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Finding a doctor


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Tiss,

 

It is.  They are very hard to find.  If you are in the US, there is a new ICD diagnosis code F13.232 "Sedative, hypnotic, or anxiolytic dependence with withdrawal with perceptual perturbances."  But this code is new in 2020, so most doctors do not know it exists.

 

The term in our community is a "benzo-wise" doctor, and they are rare as hen's teeth.  Start with a psychiatrist or neurologist who practices in a private practice in or near a major metropolitan city.  Be prepared to share you benzo use history, and be prepared to fail on your first few attempts to find a doctor who will work with you.  Most of us who keep trying find one eventually.

 

Good luck.

 

ramcon1

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Thank you.  My beloved doctor retired and another psychiatrist bought his practice.  I don't care for him at all.  Arrogant, very dismissive of my fears of withdrawal, refuses to try a slow taper with a longer acting benzo and he would want to control my taper.  He suggested going down .5 a week.  He's crazy and out of touch.  I need to find someone else. It's weird switching to another dr because then you can be labeled as a drug seeker.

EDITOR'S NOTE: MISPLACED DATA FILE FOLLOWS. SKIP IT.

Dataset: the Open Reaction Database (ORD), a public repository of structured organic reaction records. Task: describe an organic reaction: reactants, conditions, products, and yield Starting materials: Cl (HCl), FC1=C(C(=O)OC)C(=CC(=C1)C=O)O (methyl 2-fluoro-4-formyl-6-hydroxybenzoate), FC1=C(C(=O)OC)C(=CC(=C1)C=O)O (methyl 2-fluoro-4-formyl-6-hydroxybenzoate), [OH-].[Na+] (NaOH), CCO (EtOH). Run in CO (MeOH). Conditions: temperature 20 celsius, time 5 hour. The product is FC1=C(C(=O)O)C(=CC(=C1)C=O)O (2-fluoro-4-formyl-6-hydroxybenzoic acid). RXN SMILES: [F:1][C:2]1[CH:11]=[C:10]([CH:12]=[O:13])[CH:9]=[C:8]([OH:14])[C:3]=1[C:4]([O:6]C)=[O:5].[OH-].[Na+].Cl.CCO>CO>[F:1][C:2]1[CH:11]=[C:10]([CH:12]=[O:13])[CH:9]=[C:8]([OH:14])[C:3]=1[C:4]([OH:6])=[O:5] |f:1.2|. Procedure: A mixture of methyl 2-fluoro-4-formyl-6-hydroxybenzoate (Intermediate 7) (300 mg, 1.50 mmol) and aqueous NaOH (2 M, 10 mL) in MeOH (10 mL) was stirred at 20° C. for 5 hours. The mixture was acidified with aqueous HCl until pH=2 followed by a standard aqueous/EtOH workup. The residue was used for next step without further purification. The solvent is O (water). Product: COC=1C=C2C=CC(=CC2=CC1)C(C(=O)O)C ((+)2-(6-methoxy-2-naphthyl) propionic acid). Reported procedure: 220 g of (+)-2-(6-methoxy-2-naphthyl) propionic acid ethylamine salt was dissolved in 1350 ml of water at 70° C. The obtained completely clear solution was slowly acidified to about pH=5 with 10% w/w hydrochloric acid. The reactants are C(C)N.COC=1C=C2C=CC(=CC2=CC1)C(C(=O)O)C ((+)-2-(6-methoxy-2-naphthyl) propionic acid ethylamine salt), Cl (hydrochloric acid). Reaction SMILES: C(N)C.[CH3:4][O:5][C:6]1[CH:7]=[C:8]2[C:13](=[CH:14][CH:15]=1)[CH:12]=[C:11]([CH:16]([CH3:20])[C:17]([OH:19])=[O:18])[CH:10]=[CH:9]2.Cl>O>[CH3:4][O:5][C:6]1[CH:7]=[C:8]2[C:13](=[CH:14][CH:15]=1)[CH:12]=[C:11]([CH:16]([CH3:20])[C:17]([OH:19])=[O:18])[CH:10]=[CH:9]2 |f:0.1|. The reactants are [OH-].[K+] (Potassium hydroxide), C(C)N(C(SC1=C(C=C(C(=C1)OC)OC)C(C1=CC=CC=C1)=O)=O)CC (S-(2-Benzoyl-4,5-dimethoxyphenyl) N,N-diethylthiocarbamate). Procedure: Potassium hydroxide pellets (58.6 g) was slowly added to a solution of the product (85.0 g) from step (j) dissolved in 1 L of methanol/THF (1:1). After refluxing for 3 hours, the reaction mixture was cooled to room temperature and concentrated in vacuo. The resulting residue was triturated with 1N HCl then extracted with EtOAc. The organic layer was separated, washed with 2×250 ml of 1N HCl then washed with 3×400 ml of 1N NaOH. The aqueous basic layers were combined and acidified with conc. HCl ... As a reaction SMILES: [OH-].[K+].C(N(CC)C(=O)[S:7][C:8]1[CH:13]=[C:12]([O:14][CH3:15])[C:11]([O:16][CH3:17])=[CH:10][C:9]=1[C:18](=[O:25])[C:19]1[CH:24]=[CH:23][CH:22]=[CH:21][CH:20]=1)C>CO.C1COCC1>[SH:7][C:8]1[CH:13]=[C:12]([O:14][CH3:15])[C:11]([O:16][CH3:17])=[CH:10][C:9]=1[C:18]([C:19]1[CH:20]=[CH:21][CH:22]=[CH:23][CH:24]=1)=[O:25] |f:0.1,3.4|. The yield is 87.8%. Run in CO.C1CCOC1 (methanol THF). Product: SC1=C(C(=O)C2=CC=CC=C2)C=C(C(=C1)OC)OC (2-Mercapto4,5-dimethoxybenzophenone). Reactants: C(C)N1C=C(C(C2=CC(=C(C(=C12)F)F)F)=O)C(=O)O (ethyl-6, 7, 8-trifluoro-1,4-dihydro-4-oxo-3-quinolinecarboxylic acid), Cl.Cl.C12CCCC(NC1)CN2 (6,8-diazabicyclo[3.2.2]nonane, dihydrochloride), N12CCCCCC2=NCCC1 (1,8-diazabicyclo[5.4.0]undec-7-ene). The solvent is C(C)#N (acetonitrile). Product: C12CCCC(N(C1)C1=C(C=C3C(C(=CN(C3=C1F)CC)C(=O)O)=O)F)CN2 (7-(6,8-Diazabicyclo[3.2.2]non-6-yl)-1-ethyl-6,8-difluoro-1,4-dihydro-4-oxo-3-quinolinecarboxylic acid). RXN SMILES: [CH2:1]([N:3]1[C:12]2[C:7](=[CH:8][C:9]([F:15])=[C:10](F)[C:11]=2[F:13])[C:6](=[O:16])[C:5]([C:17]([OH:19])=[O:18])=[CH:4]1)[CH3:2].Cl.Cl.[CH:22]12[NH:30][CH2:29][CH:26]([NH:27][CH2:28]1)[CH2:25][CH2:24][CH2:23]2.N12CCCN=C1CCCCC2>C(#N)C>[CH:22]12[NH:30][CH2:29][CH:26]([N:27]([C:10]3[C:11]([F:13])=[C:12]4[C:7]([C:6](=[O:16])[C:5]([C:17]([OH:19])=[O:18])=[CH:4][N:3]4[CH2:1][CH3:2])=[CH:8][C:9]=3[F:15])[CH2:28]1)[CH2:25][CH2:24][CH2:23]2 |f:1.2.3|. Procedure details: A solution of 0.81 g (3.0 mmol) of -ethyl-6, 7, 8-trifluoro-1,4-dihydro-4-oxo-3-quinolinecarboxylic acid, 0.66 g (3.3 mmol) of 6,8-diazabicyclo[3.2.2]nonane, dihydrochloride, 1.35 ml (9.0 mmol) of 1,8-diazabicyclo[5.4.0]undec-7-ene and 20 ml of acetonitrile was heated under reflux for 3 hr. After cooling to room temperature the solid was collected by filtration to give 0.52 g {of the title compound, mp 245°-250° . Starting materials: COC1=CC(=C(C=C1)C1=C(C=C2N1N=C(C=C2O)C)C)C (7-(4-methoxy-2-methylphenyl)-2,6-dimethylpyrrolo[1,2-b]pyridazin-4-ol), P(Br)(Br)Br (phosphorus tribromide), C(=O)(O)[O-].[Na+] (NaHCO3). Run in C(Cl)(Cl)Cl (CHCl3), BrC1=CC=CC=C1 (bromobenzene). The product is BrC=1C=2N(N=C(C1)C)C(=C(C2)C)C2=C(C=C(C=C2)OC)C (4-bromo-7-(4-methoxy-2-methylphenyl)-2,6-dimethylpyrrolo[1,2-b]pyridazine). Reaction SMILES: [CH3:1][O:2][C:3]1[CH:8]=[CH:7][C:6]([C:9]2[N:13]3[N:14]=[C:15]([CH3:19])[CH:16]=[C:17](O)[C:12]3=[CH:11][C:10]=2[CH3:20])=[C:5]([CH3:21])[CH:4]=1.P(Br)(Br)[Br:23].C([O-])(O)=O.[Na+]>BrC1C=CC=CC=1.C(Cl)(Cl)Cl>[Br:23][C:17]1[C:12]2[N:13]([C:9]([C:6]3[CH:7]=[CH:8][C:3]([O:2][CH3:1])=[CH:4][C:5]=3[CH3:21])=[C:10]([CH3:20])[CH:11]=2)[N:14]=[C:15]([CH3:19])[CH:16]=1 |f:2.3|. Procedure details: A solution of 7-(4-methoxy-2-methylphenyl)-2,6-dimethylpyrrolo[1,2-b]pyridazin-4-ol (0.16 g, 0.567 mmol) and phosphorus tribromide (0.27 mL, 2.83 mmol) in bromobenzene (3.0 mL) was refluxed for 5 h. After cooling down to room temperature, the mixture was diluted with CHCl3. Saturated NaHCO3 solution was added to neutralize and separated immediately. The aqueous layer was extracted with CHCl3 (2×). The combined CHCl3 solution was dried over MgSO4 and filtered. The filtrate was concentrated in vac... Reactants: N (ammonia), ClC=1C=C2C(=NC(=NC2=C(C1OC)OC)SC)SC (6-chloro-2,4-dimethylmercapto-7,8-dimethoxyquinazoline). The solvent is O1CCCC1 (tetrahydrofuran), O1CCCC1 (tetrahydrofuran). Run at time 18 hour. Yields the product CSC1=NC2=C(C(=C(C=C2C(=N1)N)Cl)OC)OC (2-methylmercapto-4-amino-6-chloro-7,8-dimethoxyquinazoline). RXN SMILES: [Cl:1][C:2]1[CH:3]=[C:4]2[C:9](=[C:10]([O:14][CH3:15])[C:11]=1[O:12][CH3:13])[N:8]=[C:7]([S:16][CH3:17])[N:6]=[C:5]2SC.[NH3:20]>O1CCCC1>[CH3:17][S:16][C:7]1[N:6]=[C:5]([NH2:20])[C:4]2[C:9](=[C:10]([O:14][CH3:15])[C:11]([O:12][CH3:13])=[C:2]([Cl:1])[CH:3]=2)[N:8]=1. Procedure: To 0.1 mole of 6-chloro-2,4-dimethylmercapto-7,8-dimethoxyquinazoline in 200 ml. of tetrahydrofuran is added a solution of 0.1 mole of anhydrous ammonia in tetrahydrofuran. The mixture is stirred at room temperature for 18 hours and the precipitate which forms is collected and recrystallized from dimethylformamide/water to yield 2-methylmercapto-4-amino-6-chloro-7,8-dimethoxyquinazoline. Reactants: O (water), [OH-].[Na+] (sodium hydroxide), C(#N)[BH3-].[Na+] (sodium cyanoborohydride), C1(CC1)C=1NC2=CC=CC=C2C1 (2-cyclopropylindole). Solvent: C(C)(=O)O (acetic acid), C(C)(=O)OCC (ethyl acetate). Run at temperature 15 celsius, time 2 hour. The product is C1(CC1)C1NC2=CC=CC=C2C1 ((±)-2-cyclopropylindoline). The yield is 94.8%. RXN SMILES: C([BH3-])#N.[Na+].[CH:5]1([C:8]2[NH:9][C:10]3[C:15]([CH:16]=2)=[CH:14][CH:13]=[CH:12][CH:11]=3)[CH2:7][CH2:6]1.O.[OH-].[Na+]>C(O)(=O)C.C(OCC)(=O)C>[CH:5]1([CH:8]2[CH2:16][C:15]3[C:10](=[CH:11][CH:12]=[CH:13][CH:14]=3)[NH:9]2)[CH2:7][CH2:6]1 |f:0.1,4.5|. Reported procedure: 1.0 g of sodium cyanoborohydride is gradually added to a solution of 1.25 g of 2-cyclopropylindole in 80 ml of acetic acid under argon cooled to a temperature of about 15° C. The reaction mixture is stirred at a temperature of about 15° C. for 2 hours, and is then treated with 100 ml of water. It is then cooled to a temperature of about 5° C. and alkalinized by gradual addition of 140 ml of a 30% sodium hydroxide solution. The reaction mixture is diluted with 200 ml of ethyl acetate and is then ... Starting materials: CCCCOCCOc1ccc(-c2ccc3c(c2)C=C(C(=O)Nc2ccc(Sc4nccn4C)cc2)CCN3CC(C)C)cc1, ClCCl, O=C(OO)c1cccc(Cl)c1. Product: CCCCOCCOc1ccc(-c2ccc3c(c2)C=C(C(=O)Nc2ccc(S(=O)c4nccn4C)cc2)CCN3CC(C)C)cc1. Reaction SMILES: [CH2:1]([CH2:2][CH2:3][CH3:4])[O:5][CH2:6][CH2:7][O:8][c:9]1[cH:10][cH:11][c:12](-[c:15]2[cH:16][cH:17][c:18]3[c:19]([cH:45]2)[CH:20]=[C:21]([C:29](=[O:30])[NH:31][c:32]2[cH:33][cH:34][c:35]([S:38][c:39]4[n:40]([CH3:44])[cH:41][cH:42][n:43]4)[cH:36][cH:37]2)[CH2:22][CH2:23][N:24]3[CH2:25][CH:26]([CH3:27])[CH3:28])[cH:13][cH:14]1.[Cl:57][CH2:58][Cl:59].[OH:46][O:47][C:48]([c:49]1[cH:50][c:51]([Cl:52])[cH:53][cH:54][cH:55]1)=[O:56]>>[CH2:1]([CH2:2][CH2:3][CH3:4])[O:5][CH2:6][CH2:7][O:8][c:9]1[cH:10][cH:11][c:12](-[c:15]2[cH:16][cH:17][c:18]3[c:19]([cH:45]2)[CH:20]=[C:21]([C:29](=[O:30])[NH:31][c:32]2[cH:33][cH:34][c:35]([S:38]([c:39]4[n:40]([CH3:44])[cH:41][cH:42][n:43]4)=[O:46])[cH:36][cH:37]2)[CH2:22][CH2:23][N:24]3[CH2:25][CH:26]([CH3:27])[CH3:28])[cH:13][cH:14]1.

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Tiss, when I had to look for  another doctor, this is what I did. I assumed (correctly) that it would be very difficult to find a "benzo-wise" doctor. And really, I didn't need one. I just needed someone to prescribe my valium while I planned my own taper. I followed Dr. Ashton's schedule. I looked around and found a Nurse Practitioner (my own primary did not want to prescribe benzos, even for my taper). I explained that I was tapering valium, explained about the Ashton Method and she actually read about it. She agreed to prescribe the valium I needed as long as the "general direction of my taper was down". I didn't need her for hand-holding or suggestions about what to do when s/x became too much -- I had this forum for that. Also, my therapist was a great hand-holder. She (the NP) never quibbled abut prescribing valium -- she made sure I had plenty.  I talked to a few NPs in my county and they were all reasonable people but I decided on the NP I chose as she seemed warm, sympathetic, and would let me taper at my own rate. No nasty control issues. I saw her monthly and she recorded my dosage.

 

So that might be an option for you. My psychiatrist got me into a world of trouble (mis)diagnosing me with a condition I did not have, and loading me up with too many psych drugs, as well as Xanax and Ativan. I would never have looked for another psychiatrist. I crossed from Ativan to valium and all I needed a prescriber for was the valium to do a taper.

 

Anyhow, hope this helps,

 

Katz

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I'm sorry, yes. An NP is a Nurse Practitioner. I've found them to be in general warmer, kinder, more open-minded and more patient-centric. My own primary care "doctor" is an NP.

 

Best to you,

 

Katz

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